The Lebanese Parliament’s selection this week of General Michel Aoun as president ends 2 ½ years of a leadership vacuum that mired decision-making on fundamental economic, social and political crises facing Lebanon. The Parliament had been unable to elect a new president since May 2014, even as it faced emergencies such as the influx of more than 1 million refugees from the war in neighboring Syria. USIP Middle East and North Africa Director Elie Abouaoun examines the potential effect of the appointment of Aoun, a former interim prime minister and Army chief of staff. 

Syrian refugees live in a factory bombed by the Israeli military in 1982 near Faida, Lebanon. Photo Courtesy of The New York Times/ Lynsey Addario
Syrian refugees live in a factory bombed by the Israeli military in 1982 near Faida, Lebanon. Photo Courtesy of The New York Times/ Lynsey Addario

How did this decision to appoint Aoun as president come about?

The election occurred because of a convergence of interests among major Lebanese political leaders and parties, namely Aoun as head of the largely Christian Free Patriotic Movement; former Premier Saad Hariri, the son of assassinated Lebanese leader Rafik Hariri and head of the mainly Sunni Future Movement; the Iranian-backed Shia party and militia Hezbollah; and the Lebanese Forces, a formerly Christian militia that became a political party. For different reasons, each of these decided that having Aoun elected would be rewarding. 

For General Aoun, this election is an honorable cap to his political career after years of exile and exclusion and a platform for his party to wield more authority within Lebanon’s power structures. The appointment was made possible via a deal in which Aoun, as president, nominates Hariri for a return to the premiership. For Hariri, it is a good opportunity to boost his fading political leadership among his Sunni constituents as prime minister. For Hezbollah, it is a gain both symbolically—Aoun has been Hezbollah’s official candidate since 2014, as well as politically, since Aoun and Hezbollah have been unlikely allies since 2006.  For the Lebanese Forces, it was a bitter choice they had to embrace after Hariri shunned their preferences by supporting a foe, Sulaiman Frangieh, to become president in 2015. 

What will change in Lebanon after this election? 

The Lebanese decision-making process is complex and regulated by a check-and-balance system. Therefore, it is hard for any elected or appointed official to implement an agenda that does not enjoy a broad political consensus. The major challenge in Lebanon is that the political and personal interests of the major actors tend to get in the way of common-sense reforms. From this perspective, it will be hard to imagine how the newly elected president will be able to navigate through this complex landscape with an agenda promoting genuine reform.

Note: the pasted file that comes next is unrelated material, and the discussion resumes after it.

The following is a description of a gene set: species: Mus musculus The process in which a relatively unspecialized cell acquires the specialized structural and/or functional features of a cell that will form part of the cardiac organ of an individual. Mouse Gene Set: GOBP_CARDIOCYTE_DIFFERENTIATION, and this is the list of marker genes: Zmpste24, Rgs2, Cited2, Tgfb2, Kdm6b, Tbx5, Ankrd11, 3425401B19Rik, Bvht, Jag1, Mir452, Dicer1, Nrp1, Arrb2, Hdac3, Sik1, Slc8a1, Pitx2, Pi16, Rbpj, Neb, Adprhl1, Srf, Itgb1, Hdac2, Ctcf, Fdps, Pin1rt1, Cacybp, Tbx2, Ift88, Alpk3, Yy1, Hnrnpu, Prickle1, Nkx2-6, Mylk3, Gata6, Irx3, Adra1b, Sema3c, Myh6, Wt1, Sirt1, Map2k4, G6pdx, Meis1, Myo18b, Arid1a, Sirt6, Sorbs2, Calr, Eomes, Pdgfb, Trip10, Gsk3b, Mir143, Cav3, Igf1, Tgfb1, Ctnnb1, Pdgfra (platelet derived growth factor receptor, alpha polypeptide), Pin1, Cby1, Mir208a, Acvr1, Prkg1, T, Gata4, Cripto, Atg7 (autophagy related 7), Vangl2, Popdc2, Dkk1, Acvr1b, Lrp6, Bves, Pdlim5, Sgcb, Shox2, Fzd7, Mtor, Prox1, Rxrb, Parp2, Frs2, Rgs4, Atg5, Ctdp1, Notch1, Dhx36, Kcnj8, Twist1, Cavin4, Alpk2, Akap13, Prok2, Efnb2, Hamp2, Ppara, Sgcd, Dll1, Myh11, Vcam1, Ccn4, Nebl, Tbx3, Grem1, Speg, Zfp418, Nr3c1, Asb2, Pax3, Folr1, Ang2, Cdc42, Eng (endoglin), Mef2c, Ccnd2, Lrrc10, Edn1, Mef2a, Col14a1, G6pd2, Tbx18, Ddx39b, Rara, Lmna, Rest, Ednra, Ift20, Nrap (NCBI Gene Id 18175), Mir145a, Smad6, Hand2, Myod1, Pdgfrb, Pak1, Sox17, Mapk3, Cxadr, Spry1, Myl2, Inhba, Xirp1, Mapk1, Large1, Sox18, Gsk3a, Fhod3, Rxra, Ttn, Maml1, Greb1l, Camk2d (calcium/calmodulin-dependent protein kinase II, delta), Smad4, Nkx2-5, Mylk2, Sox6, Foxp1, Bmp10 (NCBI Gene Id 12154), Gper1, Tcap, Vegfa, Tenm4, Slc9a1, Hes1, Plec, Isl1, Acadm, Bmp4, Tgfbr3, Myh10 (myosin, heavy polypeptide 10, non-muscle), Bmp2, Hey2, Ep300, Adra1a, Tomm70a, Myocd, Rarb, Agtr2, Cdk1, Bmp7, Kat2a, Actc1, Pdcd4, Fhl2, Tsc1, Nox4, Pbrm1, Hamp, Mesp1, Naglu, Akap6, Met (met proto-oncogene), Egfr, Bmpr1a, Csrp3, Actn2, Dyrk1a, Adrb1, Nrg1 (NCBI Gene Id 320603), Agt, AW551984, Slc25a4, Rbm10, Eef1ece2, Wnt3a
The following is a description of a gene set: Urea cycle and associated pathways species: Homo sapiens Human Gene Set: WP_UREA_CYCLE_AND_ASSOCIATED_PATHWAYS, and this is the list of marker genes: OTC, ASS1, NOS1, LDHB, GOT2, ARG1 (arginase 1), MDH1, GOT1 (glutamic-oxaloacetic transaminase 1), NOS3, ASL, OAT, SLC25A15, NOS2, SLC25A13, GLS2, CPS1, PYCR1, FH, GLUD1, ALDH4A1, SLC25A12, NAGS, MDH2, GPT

This is especially true because people familiar with the agreement that enabled the appointment tell me that it only addresses the presidency and the premiership and doesn’t go into political, social or economic issues. The first test will be the formation of a new government—Hariri being named prime minister and then selecting a Cabinet. Once this is done, various ideas and projects for reform will be put on the table, but the final endorsement of any of those proposals will be subject to consensus among the major political players. Accordingly, there are very high expectations from the new president and prime minister and a high likelihood of public frustration again in the end. So nothing major is likely to change in Lebanon.

So why does this development matter? 

There are multiple but incremental measures that could help improve conditions in Lebanon over the longer term. One of them is an honest discussion among the Lebanese political actors about the best form of governance based on today’s realities. The country is still administered through a largely centralized system inherited from French colonial rule from the 1920s through the mid-1940s. Today’s demographic, economic, social and political realities in Lebanon and the region make this system obsolete. 

What’s the alternative to this centralized system?

Lebanon needs to move to a politically and administratively decentralized system that allows local constituencies to choose their governors and hold them accountable. Such a system also would address a lot of the concerns resulting from citizens’ historical and chronic “fear of the other” in a diverse but divided society: Sunnis are afraid of what they see as the excessive power of the Shias, especially in the form of Hezbollah; Shias always look at the broader environment in the region, where Sunnis are the majority, and fear that a weaker Iran will allow Sunnis to oppress them again; and both Christians and Druze behave politically as minority groups, always reverting to a defensive posture. 

In a sense, every constituency in Lebanon considers itself a minority in some way or other and nurtures fears and concerns accordingly. A decentralized political and administrative system would help tremendously.

Is there any support for something like that?

There are some political parties that have backed such a direction publicly, and others are discussing the idea internally. But it’s hard to know whether this concept could gain momentum because some of the strongest players might understandably resist any dilution of their powers.

 

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